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Phone Call From FBI Ends Reputed Crime Boss’ Freedom

February 16, 1985

NEW YORK (AP) _ After searching four months for reputed organized crime boss Carmine ″The Snake″ Persico, the FBI got a tip and called the most-wanted fugitive at a relative’s home, officials said.

Persico was captured Friday afternoon by 25 FBI agents and police officers who surrounded a Long Island house after authorities were told one of the FBI’s Ten Most Wanted suspects was inside.

″Once we determined the address ... we simply called him and told him to come out,″ FBI Assistant Director Lee. F. Laster said at a news conference after Persico and three others were taken into custody. ″He was told that the house was surrounded, that he was going nowhere and to come out, and he did.″

″He really wasn’t very happy, but he came out,″ Laster added.

Persico, 51, had been sought since his indictment in October with 10 other alleged leaders of the Colombo family.All four men, none of whom were armed, were scheduled for arraignment today.

Police identified the others arrested as Dominic ″Donnie Shacks″ Montemarano, 46, described by authorities as a ″capo″ or captain in the Colombo family; and two men identified only as Joseph Russo and Fredrick DeChristopher, who were arrested on suspicion of harboring fugitives.

DeChristopher lived at the home where the arrests took place, and his wife, Katherine, is a cousin of Persico, according to Laster.

Laster hinted the relationship between Mrs. DeChristopher and Persico helped lead the federal agents to the house, saying it was ″an obvious part of any fugitive investigation″ to look into family backrounds. But, he added, ″I’m not saying exactly how he was located.″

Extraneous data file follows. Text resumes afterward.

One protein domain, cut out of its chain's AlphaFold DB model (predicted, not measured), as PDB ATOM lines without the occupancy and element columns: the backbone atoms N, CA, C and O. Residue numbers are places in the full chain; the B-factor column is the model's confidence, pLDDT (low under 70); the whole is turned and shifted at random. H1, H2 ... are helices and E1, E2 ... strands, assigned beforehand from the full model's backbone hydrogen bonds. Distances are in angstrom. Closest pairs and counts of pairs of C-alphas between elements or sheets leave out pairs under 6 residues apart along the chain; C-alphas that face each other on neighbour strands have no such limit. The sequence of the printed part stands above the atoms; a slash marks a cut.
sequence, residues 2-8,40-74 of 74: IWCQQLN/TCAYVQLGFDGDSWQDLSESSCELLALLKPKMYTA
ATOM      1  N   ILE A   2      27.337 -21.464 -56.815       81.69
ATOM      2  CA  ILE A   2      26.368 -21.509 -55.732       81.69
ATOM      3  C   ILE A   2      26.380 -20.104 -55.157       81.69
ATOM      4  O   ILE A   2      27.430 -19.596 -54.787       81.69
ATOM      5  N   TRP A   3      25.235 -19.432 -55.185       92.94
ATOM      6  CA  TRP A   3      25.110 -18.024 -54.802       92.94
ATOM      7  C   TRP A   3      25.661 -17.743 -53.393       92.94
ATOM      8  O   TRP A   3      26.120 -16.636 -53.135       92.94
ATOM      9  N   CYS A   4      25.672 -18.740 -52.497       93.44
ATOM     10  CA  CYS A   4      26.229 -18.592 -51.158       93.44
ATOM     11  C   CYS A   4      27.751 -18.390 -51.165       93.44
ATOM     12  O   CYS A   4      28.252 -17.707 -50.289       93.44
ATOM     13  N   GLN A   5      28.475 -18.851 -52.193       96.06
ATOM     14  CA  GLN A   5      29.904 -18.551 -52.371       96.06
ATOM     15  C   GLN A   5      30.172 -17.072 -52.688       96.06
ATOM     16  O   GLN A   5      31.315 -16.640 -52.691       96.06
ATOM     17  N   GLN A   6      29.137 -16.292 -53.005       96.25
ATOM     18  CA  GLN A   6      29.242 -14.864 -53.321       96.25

″We’ve been looking everywhere, talking to everyone, following everyone,″ Laster said. ″We’ve been looking under every stone, and today we looked under the right one.″

Persico was indicted along with Montemarano and nine others in October on 51 racketeering counts that included extortion, payoffs, mob control of labor unions, embezzlement of union funds, trafficking in heroin and other drugs, multimillion-dollar thefts, illegal gambling, loansharking and bribery.

The indictments stemmed from a three-year undercover investigation called Operation Star Quest that was conducted by a joint city-federal Organized Crime Task Force.

Persico, Montemarano and two others named in the indictments - John T. DeRoss and Frank Melli - fled last year after the New York Post published information leaked by someone in government, according to U.S. Attorney Rudolph Giuliani.

DeRoss and Melli surrendered to authorities Oct. 31.

Persico was placed on the Ten Most Wanted List last month, and Laster said the FBI stepped up its already ″intensive″ efforts to find him. He said it was ″obvious he’s been running around,″ but did not say where Persico had been or how long he was known to have been on Long Island.

The Colombo organization is not the biggest of New York’s crime families, but controls ″no fewer than″ seven union organizations in New York and strongly influences both the construction and restaurant industries in the city, said U.S. Attorney General William French Smith.

In 1981, Persico was sentenced to five years in prison for conspiring to bribe Internal Revenue Service agents to fix tax problems for a union leader and trying to get himself transferred from a federal penitentiary in Atlanta to Manhattan’s Metropolitan Correctional Center.

Persico had been serving a 14-year term for truck hijacking. Because of good behavior, he was freed in December 1979 after serving eight years of the term.

In a plea bargain, Persico pleaded guilty to conspiracy, and five other charges were dropped.

The five-year term ran concurrently with a four-year term for parole violation that he began serving in May 1981. He was released shortly before he was named in the October indictment.

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